where the -I option makes it an interactive session, and the -V brings along all environment variables from your session.

All the compute nodes are up and ready to accept PBS batch jobs. Basics on Torque usage can be found here.

Using Athena through the asetup command in PBS can be tricky. Use this header for all submit scripts involving Athena. This specific one sets up Athena 17.0.3.

#! /usr/bin/env bash

shopt -s expand_aliases

export ATLAS_LOCAL_ROOT_BASE='/cluster/app/ATLASLocalRootBase'
alias setupATLAS='source ${ATLAS_LOCAL_ROOT_BASE}/user/'

setupATLAS -q

mkdir $HOME/athena/AtlasOffline-$athVersion
alias asetup='source $AtlasSetup/scripts/'
asetup $athVersion

Using Xrootd

xrootd has been installed across the cluster, and it all points to storage on the storage server

*Unless you are doing a very specific set of actions, you should stay logged out of the storage server -- it is not a compute node, interactive node, or scratch area. I am leaving it open for now for reasons of convenience. If the machine is misused, even unintentionally, I will close it to most interactive use. smile So be sure you know what you're doing before starting stuff there.

Files on storage-1-8 (hereafter XRD) are placed in a 48 TB pair of RAID shelves. xrootd provides extremely fast access to all of these files.

An example of using the copy command xrdcp is as follows:

xrdcp testfile xroot://redirector-1-18.local:1094//atlas/local/$USER/testfile

xrdcp xroot://redirector-1-18.local:1094//atlas/local/$USER/testfile testfile1

The main xrootd cache is in place and working. To see how full it is, use:

ssh storage-1-8 "df -h /xrd_cache_*"

Listing files can be done on the login node (or any other) as, for example:

ls /xrootdfs/atlas/dq2/mc10_7TeV

The /xrootdfs/ will need to be replaced with root://redirector-1-18.local:1094// for any file operations in ROOT or SPyRoot or xrdcp.

For copies in the shell,

xrdcp root://redirector-1-18.local:1094//atlas/dq2/mc10_7TeV/NTUP_SUSY/e598_s933_s946_r1831_r1700_p403/mc10_7TeV.105200.T1_McAtNlo_Jimmy.merge.NTUP_SUSY.e598_s933_s946_r1831_r1700_p403_tid254878_00/NTUP_SUSY.254878._000001.root.1 .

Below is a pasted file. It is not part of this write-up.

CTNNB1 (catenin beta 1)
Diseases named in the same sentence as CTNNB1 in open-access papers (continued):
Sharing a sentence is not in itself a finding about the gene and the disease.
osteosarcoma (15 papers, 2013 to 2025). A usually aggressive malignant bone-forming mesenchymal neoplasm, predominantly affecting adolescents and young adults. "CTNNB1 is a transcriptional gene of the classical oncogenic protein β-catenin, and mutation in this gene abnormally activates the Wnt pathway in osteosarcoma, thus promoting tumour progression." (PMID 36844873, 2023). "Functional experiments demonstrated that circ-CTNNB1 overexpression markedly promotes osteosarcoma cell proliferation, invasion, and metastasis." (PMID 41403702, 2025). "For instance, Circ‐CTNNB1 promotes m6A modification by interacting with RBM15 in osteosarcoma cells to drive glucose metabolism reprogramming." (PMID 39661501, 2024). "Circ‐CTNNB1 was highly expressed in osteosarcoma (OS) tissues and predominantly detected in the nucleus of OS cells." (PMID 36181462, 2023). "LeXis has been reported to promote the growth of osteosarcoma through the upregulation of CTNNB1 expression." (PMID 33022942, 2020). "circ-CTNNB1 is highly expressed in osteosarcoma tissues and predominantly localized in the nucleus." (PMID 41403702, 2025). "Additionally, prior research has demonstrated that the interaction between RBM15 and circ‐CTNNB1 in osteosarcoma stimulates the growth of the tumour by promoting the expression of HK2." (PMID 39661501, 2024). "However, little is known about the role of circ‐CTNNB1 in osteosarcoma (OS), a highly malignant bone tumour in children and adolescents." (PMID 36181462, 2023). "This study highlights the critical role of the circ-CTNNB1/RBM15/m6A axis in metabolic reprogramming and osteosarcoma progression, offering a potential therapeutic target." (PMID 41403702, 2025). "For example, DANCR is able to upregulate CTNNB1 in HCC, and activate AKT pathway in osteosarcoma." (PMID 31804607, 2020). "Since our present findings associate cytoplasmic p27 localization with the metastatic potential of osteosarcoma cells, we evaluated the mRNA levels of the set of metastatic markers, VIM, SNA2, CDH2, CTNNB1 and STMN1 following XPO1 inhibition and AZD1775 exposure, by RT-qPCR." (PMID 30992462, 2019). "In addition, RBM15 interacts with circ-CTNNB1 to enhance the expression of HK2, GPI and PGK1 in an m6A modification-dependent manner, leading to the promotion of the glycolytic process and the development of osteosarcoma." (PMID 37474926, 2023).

For file access inside ROOT, for example:

TFile *f = TFile::Open("root://redirector-1-18.local:1094//atlas/dq2/mc10_7TeV/NTUP_SUSY/e598_s933_s946_r1831_r1700_p403/mc10_7TeV.105200.T1_McAtNlo_Jimmy.merge.NTUP_SUSY.e598_s933_s946_r1831_r1700_p403_tid254878_00/NTUP_SUSY.254878._000001.root.1")

Inside PyROOT:


Copying files into the xrootd store from DQ2 is still something you should request of Alden, for the moment... but permissions will be handed out more generally soon as we get comfortable with training and file management. If you haven't been told you have permission, you probably don't. If it's after March 2011, you'll probably get permission immediately.

Copying your own files in via scp and then doing an xrdcp into your user space (/atlas/local/$USER/...) is completely up to you, and you can feel free to do so within reason.

The technique is as follows:

On the login node, set up dq2:


localSetupDQ2 --quiet

voms-proxy-init --voms atlas --valid 96:00

Then select the dataset names (can include wildcards, as you'll see in the example), and submit the following command:

dq2-get -T 6,10  -Y -L SWT2_CPB_LOCALGROUPDISK  -q FTS -o -S gsi mc10_7TeV.107*.AlpgenJimmyZ*Np*_pt20.merge.NTUP_SUSY.e600_s933_s946_r1831_r1700_p403/

This command will TAKE A LONG TIME in many cases -- be sure you're on a machine that doesn't have to move or shut down for a while. If the command fails to find datasets, make sure the / is attached to the end of the container name.

The files will be downloaded to the T3 storage area and when complete, the command will exit cleanly.

Using DQ2

localSetupDQ2Client will set up DQ2. Since you have already copied in your ~/.globus folder, just type

voms-proxy-init -voms atlas

and you are ready to go. If you want to put the files you are getting into xrootd, please read the xrootd section.

-- AldenStradling - 01-Oct-2010

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Topic revision: r7 - 2011-09-16 - AldenStradling